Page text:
An ominous "ahem” from the boss brings him back inside, and back to his desk. But his attention is still on the girl, and the need to get her attention. He folds a paper airplane, stands before the window, poises the airplane to fly … but he glances at his boss’s office before he throws it. Should he? 

6) Break Into Act 2

Yes. Yes, he should. He sends the little airplane messenger to bridge the distance between himself and the girl. 

7) B Story

What he should have done while waiting for the train, he’s committed to do now. Talk to her. The relationship of the story has started officially. 

8) Fun & Games

In this moment, he becomes the “paper man” of the title. He folds and throws paper airplane after paper airplane. The boss shows up, shoves him back and slams his window. George pauses until he’s gone, then just keeps sending airplanes. They sail over the street, but are intercepted or miss their mark every time. 

9) Midpoint

He reaches for more paper … and knocks an empty tray off the desk. He’s run out. Except for one paper, the kissed one, the only one he’s held onto. With a determined look, he folds it precisely into an airplane, stands before the window, breathes to steady himself … 

And the wind steals the airplane from his hand, sending it spiraling to the street below, George reaching out pointlessly. On top of this defeat, the girl leaves the office.  

10) Bad Guys Close In 

Immediately, the boss emerges from his lair. The other office workers hurriedly return to their scribbling, hunched to avoid drawing attention. The girl is leaving the building across the street! George turns from the window … and finds the boss looming above him, glowering, delivering another tall pile of meaningless work. 

George sinks into his chair, defeated. But something happens as he watches his boss walk away, as he sees the office workers in neat rows; all of them older versions of George, reflections of what he will become … if he doesn’t do something right now.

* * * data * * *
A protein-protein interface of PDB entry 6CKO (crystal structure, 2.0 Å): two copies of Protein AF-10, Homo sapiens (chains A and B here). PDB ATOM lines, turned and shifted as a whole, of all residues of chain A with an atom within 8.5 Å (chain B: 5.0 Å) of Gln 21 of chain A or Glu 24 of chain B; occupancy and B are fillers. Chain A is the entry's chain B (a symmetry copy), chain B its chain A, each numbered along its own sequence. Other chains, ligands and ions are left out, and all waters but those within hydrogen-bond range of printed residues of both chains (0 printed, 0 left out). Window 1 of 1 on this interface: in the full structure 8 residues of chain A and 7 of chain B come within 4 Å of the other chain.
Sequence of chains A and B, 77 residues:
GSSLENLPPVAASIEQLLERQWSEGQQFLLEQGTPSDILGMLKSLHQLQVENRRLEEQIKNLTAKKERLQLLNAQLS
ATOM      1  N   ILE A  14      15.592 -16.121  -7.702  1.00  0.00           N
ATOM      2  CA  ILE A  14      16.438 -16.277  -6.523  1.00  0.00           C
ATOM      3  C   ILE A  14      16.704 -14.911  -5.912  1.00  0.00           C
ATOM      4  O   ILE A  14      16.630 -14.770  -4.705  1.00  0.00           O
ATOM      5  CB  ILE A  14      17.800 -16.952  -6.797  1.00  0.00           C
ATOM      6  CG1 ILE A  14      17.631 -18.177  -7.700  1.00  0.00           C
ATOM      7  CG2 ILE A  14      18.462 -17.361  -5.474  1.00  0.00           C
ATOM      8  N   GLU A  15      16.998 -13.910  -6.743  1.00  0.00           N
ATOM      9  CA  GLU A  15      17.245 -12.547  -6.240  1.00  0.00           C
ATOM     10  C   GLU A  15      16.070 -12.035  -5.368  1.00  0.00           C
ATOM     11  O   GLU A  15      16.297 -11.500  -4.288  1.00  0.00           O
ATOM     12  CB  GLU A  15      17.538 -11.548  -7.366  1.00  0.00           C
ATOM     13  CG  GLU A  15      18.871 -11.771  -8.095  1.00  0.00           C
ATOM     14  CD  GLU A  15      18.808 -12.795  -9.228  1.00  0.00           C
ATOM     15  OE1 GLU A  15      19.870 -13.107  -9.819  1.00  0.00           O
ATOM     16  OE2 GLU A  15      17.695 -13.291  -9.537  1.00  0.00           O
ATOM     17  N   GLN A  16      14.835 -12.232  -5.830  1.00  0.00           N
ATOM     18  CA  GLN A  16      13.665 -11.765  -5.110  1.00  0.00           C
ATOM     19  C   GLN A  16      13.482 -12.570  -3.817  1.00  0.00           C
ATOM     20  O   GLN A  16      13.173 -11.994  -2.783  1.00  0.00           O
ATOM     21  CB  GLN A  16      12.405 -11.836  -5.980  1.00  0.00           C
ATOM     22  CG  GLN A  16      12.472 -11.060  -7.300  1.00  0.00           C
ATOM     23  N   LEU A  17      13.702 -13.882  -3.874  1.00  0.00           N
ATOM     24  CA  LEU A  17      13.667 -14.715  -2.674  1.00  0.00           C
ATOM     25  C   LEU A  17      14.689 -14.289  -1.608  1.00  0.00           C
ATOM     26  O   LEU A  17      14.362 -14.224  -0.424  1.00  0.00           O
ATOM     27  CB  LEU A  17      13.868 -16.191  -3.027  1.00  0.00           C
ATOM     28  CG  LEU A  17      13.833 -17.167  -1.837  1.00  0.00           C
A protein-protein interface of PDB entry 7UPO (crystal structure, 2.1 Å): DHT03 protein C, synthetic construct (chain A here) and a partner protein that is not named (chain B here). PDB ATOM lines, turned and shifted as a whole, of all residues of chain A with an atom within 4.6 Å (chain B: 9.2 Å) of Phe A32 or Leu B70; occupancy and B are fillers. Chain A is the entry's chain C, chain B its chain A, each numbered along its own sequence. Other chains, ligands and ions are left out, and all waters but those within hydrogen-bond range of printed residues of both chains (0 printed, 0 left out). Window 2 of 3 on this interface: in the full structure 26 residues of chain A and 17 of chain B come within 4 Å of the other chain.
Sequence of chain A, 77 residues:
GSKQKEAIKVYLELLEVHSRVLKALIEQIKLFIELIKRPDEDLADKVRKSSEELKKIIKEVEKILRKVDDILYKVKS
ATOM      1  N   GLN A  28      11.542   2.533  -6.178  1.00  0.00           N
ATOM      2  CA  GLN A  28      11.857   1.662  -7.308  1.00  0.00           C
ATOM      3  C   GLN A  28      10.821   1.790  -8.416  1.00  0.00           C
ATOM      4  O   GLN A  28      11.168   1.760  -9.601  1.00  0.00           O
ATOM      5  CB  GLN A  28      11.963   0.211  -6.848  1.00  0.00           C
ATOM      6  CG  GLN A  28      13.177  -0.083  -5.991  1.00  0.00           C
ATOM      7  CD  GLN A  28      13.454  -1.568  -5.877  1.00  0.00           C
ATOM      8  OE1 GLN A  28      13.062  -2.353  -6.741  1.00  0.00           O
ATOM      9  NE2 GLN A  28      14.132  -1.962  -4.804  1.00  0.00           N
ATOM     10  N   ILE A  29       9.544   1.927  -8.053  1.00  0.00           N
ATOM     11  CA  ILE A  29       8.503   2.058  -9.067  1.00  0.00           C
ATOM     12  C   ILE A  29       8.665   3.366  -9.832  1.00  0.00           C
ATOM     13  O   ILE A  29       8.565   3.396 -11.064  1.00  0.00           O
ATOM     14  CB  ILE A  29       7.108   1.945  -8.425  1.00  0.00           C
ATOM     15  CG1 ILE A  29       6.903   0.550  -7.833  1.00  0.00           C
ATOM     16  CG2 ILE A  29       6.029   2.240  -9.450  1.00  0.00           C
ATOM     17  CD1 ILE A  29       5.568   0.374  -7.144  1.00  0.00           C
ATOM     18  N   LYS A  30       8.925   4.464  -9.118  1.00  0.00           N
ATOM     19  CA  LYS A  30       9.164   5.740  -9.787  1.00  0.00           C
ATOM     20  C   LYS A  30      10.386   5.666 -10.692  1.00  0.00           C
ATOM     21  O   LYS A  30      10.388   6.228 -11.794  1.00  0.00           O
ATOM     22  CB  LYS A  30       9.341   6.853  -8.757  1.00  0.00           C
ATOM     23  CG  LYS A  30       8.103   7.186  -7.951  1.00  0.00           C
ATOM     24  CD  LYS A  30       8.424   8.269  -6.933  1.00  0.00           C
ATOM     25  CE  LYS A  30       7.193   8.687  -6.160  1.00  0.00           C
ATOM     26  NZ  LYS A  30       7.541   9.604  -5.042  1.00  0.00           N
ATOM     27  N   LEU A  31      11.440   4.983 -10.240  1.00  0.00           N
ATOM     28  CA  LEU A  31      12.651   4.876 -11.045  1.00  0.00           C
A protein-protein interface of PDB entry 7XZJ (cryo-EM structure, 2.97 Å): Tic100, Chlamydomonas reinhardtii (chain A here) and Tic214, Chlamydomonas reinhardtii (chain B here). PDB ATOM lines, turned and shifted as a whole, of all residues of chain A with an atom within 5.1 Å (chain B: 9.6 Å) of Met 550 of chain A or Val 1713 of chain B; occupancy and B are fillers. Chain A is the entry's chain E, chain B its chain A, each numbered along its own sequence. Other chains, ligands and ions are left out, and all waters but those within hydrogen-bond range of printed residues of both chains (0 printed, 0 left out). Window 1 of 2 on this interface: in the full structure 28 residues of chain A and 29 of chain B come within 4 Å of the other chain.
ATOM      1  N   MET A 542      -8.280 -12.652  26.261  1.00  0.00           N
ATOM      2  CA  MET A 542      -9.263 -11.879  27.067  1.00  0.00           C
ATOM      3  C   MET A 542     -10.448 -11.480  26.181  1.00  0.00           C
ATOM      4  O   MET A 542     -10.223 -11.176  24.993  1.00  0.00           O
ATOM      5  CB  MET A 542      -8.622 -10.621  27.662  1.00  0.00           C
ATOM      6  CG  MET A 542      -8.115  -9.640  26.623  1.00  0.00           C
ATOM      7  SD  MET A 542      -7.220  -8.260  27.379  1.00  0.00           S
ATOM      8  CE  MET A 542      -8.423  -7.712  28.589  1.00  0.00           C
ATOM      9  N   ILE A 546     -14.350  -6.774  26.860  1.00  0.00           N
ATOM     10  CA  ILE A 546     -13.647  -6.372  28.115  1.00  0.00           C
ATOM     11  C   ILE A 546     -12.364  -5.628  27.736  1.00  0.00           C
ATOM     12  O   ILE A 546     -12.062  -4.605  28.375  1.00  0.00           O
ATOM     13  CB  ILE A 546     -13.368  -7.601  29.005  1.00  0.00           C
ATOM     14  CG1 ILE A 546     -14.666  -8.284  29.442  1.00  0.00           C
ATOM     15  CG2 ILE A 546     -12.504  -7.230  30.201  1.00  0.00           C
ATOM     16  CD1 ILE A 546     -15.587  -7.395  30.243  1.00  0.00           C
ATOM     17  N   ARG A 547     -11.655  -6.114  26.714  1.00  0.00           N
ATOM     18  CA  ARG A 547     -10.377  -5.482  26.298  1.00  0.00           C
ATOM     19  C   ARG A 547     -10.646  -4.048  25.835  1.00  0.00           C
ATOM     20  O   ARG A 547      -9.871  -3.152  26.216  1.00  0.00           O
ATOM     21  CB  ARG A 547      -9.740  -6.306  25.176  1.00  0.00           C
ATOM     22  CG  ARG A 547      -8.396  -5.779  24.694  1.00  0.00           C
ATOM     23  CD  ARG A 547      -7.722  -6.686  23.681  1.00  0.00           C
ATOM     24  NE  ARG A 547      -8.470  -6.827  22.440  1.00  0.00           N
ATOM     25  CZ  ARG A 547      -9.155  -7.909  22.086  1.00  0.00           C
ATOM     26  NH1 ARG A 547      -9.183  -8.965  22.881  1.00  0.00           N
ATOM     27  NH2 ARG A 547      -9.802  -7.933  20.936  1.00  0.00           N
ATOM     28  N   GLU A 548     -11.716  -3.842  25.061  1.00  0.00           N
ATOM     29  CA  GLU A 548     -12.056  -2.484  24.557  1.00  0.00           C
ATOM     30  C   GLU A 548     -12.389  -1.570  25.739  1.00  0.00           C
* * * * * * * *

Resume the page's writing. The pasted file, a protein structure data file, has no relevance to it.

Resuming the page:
He runs, sending paper from the perfect stacks flying in his wake. 

11) All Is Lost

But when he escapes the building, and attempts to cross the street, cars nearly kill him. And when he finally makes it to the opposite sidewalk, the girl is nowhere in sight. She’s lost again. 

And all he manages to find is the little traitorous paper airplane. The paper he’d believed might mean something, might have signified something important and maybe a little magical. Which it obviously never did. 

12) Dark Night of the Soul

Angry, he grabs the plane and throws it with all his strength.  He’s lost his job, he’s lost the girl, he’s lost all faith in the magic he’d just started to believe might be real. He stomps towards the train station, returning home. 

13) Break Into 3  

But fate has other plans. The airplane glides over the city, almost supernaturally graceful and purposeful. It dives between buildings, and lands in the middle of the alley where all the paper planes have collected. 

It sits immobile. Then it moves. Moves again. And jumps into flight. The airplane flies over the rest, stirring them into motion, into the air. In a place where not even a breath of wind could reach, there is now a whirlwind of George’s airplanes.